The durability of the unit is superb, which is great considering the advertising material looks like it’s destined for some pretty wild times. It’s small, but rugged, and the heft of the unit should keep it stable for the most part, wherever it may be placed. If laid down on an uneven surface it could roll off, but we did a couple of unplanned drop tests (also known as accidentally knocking it off a desk) from about 80cm and the unit kept on kicking out the jams. The IPX7 waterproof rating is also a welcome addition and should help with accidental dunks or splashes.

The companion app worked great and added a lot of value to the BOOM 2 by allowing us to control some features remotely, but also because it contained a manual that covered features such as Tap Control, which wasn’t mentioned anywhere in the included documentation. It allowed for quick and easy tweaks to the sound and system options, as well as firmware updates to ensure the unit functioned properly.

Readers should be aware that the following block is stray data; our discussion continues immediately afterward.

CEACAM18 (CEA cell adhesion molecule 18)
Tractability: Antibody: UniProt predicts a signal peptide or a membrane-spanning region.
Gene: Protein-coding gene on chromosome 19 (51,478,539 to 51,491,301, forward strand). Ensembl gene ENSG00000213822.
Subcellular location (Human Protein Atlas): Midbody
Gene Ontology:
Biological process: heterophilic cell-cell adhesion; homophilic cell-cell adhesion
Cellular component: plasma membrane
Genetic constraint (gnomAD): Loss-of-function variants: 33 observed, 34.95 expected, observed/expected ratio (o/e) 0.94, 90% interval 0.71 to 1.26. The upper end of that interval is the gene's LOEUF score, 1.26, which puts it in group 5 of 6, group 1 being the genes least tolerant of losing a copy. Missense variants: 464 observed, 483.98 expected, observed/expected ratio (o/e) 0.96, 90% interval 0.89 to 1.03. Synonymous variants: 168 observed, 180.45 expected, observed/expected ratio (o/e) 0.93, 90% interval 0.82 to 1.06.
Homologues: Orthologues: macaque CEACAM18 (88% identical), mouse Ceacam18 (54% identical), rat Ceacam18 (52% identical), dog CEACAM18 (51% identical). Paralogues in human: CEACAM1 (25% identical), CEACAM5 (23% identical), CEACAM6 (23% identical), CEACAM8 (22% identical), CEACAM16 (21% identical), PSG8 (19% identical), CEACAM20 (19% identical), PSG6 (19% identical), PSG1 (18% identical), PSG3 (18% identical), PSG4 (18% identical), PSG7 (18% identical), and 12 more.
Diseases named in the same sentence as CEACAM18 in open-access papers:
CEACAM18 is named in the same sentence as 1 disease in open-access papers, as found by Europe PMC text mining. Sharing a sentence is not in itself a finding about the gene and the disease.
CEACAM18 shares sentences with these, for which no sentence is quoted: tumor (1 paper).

One of these handy dandy units can be had for a penny shy of $200 USD at the Ultimate Ears website, and for about $180 from the likes of Amazon. It’s not necessarily expensive, but it isn’t cheap either, but overall we feel it’s worth the money.

There were a lot of reports of poor sound quality on the original BOOM, but without being able to get my hands on one, it’s hard to compare the two. At the end of our time with the BOOM 2, we found that it provided a good level of sound quality so long as the volume stays at an acceptable level, provide enough battery life that charging it during a party is an afterthought, and is tough enough to survive some bumps if you’re rough with your toys.

Party on!


  • Rugged construction in a small package that’s waterproof to boot
  • Respectable sound quality when set at a reasonable level
  • Solid battery life and a quick charge time
  • Fantastic companion app that opens up extra features and adds loads of value


  • If raised too high, sound quality degrades quickly depending on the paired device
  • Somewhat underwhelming bass response